Women are half the population of Scotland and have plenty more to say than can be contained in a short paper like this. The intention here is to highlight some issues that are central to women’s independence and essential to take forward in an independent Scotland.
While independence offers the potential for significant change for women’s social, economic and political equality in Scotland, it will not of itself deliver women’s equality and emancipation.
This report sets out challenges for everyone, but especially politicians, policy makers and elites and demands of them the political will and determination to deliver a more equal Scotland.
― Women’s unequal economic, financial, and social status compared to men’s is persistent and enduring. Women earn less, drive less, and are less visible in political and public life.
― The lack of gendered analysis that captures and dismantles constraints of gender relations means public policy decisions on taxation, skills and employment, economic policy, welfare, health, housing, and transport, for example, will continue to impact differently on women and men, generally to women’s disadvantage. None of these issues falls into the stereotypical category of “women’s issues” but they are all women’s issues.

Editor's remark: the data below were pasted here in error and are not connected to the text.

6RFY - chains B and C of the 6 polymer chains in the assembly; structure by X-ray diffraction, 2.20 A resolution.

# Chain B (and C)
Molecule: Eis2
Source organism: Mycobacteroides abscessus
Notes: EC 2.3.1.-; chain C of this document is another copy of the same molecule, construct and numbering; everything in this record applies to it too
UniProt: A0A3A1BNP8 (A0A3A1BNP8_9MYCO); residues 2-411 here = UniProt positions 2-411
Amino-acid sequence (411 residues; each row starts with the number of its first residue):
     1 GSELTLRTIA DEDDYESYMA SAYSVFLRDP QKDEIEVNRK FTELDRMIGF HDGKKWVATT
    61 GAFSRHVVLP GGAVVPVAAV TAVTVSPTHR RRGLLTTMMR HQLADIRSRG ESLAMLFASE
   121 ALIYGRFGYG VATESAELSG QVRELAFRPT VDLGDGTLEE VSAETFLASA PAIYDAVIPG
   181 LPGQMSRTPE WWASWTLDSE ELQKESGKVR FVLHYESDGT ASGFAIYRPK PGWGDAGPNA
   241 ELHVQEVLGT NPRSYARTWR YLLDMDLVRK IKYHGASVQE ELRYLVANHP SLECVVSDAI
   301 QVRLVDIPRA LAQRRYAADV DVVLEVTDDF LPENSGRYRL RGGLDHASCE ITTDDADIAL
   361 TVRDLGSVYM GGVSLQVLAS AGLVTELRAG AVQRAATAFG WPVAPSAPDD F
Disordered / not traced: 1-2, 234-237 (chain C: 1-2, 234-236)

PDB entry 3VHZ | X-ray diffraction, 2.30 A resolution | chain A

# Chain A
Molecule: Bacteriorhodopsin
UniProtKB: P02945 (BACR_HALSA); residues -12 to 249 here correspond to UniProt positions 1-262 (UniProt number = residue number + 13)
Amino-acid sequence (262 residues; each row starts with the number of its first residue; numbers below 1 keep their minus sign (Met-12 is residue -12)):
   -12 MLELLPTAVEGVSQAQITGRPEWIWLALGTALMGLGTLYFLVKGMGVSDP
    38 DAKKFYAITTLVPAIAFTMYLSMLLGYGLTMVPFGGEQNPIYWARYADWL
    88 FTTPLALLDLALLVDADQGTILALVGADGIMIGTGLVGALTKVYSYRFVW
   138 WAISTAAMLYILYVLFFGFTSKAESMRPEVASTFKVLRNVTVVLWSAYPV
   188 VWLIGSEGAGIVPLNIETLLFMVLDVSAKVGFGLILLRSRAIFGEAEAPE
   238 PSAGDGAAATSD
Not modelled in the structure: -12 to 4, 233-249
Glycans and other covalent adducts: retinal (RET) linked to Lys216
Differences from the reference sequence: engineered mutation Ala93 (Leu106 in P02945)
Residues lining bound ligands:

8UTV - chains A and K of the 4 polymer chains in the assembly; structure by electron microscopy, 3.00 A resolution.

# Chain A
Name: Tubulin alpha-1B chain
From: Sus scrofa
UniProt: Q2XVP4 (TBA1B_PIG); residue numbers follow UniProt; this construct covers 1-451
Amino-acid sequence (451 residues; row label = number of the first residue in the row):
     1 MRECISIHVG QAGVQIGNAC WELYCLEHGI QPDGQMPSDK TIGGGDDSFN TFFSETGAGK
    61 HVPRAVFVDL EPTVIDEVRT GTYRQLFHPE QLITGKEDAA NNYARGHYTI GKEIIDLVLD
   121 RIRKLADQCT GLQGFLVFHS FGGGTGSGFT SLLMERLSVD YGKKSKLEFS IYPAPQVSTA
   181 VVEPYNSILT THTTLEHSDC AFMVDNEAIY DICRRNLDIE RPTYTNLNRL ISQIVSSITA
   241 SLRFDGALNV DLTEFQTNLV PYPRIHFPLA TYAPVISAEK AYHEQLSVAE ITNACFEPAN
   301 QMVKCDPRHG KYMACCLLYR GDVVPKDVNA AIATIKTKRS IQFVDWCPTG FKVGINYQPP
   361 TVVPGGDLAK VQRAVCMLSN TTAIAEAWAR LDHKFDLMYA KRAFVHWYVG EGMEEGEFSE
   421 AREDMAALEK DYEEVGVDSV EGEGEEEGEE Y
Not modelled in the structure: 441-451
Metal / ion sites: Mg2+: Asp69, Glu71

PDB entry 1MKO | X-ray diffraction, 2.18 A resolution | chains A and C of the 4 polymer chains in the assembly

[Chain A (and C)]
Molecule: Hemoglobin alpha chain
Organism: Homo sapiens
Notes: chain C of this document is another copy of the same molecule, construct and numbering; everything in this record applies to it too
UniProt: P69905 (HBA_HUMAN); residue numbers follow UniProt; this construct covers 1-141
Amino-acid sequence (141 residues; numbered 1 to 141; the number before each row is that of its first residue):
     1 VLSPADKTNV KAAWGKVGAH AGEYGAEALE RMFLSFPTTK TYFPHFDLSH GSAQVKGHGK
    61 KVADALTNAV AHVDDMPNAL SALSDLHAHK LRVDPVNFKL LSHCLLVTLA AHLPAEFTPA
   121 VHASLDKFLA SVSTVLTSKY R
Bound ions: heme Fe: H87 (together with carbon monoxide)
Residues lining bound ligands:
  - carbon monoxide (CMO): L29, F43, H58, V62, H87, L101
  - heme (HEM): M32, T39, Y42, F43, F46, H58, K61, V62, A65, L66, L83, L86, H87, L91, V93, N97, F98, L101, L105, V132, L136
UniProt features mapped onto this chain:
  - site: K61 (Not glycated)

― This report argues for such a gendered analysis in multiple aspects of policy-making in Scotland.
― Areas of particular concern examined by the report include: care (including childcare), immigration, economic development, taxation, economic wellbeing and the allocation of public resources.
― A future Scotland has the opportunity to recast gender roles and relations, creating a more progressive and equal society no longer defined by out-dated and harmful stereotypes of what it means to be a woman or man or the roles we play in work, in families, and in politics.